Thomas Skiffington, CRS, GRI, CRB, ABR, ePro, CLHMS, SRES, RECS, CDPE, ECOBROKER
701 W. Market Street
Perkasie, PA 18944
Office Phone: 215-453-7653
Toll Free: 800-440-remax
July 13, 2012 5:44 pm
Want to give your home a fresh look, but don't have the time or energy for a complete makeover? Ditch the daunting DIY projects. Think small projects to make a big impact according, to design bloggers from VeccoStudio.com, an online resource for simple, customizable DIY design projects.
"I like to think that small changes create a mighty wow factor in homes," says Jamie Wood, design expert and VeccoStudio.com blogger. "Simple switches like fabrics and displaying seasonal collections in an interesting way elevate a space from common to highly creative."
Wood is big on swapping out to celebrate seasonality. The transformations happening outside often inspire her décor on the inside.
Wood's Seasonal Swap Outs
• Art: Switch out art in frames with nature-inspired, seasonal illustrations. For example, leaves for fall or flowers for spring.
• Furniture displays: Create a "cabinet of natural curiosities" by putting seasonal elements from nature on display. Birds' nests, seashells, moss and acorns take on a sculptural quality when displayed in groups.
• Rugs: Change up area rugs according to season using natural fibers such as jute in the summer and shaggier materials in cooler months. Better yet, create your own custom rugs with kits like those from Vecco, which allow you to paint rugs using stencils to create patterns inspired by the season for a truly unique look.
Bring the Outdoors In with Moon Canyon
Speaking of the outdoors, the hottest trend is bringing nature in, according to Amy Lipnis and her partner Kristen Caissie, designers at Moon Canyon Designs and resident VeccoStudio.com bloggers. Both say that using real flora and fauna brings a room to life.
As floral designers, Lipnis and Caissie say plants stir the senses with scents, sights and even taste.
• Flowers: If your home receives natural sunlight, try growing plants inside. Bright flowers in pretty and unique pots can bring great pops of color in your design.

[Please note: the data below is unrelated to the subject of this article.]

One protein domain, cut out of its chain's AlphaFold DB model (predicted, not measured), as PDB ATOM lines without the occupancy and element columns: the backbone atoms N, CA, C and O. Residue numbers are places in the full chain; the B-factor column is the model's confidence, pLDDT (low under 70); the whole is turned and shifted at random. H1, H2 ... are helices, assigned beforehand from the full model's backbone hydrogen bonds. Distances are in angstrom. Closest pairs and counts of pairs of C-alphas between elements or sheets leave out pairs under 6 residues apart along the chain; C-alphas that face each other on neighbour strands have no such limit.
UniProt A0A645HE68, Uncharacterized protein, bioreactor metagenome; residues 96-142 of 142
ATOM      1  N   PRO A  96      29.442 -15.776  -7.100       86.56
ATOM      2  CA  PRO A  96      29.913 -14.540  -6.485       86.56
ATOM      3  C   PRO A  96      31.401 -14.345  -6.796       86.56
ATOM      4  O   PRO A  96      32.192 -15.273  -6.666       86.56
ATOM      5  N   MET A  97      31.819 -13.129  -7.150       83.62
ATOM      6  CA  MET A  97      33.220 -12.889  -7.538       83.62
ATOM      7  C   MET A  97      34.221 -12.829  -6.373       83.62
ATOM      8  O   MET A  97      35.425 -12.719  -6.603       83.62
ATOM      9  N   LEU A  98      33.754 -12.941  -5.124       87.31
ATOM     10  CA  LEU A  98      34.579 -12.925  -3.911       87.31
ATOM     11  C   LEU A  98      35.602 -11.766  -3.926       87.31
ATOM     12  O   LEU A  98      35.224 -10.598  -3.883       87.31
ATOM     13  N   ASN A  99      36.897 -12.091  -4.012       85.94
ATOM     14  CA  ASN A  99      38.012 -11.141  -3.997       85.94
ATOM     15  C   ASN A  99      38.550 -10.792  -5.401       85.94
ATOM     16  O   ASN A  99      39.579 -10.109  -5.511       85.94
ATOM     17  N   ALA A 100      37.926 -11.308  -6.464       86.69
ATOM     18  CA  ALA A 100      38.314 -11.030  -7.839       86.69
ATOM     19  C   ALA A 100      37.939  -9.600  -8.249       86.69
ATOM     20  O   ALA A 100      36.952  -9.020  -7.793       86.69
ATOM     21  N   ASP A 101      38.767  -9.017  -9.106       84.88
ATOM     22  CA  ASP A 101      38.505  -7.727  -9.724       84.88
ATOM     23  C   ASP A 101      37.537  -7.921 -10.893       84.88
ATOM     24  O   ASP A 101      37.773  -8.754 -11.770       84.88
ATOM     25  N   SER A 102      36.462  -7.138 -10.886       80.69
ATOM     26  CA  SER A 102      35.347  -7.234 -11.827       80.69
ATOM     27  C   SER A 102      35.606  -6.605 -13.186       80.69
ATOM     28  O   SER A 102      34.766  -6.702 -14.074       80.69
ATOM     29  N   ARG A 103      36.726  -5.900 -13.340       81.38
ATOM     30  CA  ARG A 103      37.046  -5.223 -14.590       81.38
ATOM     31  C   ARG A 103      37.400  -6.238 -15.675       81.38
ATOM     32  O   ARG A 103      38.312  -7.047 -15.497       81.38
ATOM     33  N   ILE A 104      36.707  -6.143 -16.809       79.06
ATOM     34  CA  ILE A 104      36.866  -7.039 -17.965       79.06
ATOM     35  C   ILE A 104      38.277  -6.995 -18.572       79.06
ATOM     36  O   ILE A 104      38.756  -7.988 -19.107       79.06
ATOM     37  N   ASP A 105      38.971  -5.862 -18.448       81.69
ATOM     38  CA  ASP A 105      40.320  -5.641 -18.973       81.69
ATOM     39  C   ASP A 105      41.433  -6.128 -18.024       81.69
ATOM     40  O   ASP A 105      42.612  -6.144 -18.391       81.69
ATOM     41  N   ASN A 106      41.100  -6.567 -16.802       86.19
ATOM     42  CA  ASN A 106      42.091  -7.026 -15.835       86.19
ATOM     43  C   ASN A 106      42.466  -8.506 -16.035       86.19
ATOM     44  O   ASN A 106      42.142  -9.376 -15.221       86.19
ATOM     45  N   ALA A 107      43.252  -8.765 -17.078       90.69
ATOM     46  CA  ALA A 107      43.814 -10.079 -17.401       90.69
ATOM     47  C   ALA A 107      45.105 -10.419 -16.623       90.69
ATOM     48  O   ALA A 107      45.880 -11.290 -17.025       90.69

• Herbs: Growing herbs in a kitchen window isn't just pretty, but it also spices up a room with great scents, and of course makes dinner taste better.
Creative Entertaining with Olsen
Don't stop the refresh at just the décor; entertain the idea of changing up how you host your next soiree.
"Unique and quirky elements will stand out," said Brita Olsen, VeccoStudio.com blogger and design and event planner for Brita Olsen Creative. "An easy way to give life to a party is putting an unexpected twist on normally expected items, like a super stylish serving platter or antique rose-colored water pitcher."
• Glassware: Forget the matched set of glassware. Quirky or vintage mix and match glassware makes a unique statement and makes it easier for guests to remember which drink is theirs.
• Menus: Use inexpensive chalkboard paper instead of a traditional tablecloth to transform your table into an interactive writing surface. Or as an alternative, grab candles and write menu items directly on them with a gold paint marker -- a menu that melts away as the night wears on.
July 13, 2012 5:44 pm
Mortgage broker. Individual or company that brings borrowers and lenders together; a loan broker.
July 13, 2012 5:44 pm
Q: Are There Tips for Selling a Vacant Home?
A: Yes. Once furniture is removed from the home, you will notice all kinds of imperfections you never paid attention to before – rips in the carpet, holes in the walls, and dinginess. In an empty house, everything stands out. What you see is what potential buyers will also see. So you may need to paint, tear up old carpet, and replace the kitchen floor.
To get rid of the “empty house” feeling, leave a few pieces of furniture behind – simple things like a lamp, chairs, and a table will do.
Pay special attention to maintenance. Someone will need to dust and vacuum, leaves will need to be raked, and the grass cut.
In the winter, consider having the heating system shut down and drained to save money. But keep the electricity running because lights will be needed to show the house.
Watch out for that musty smell, particularly during the summer months, that settles in from having the windows sealed and locked. And beware of pests such as mice, squirrels, ants and bats.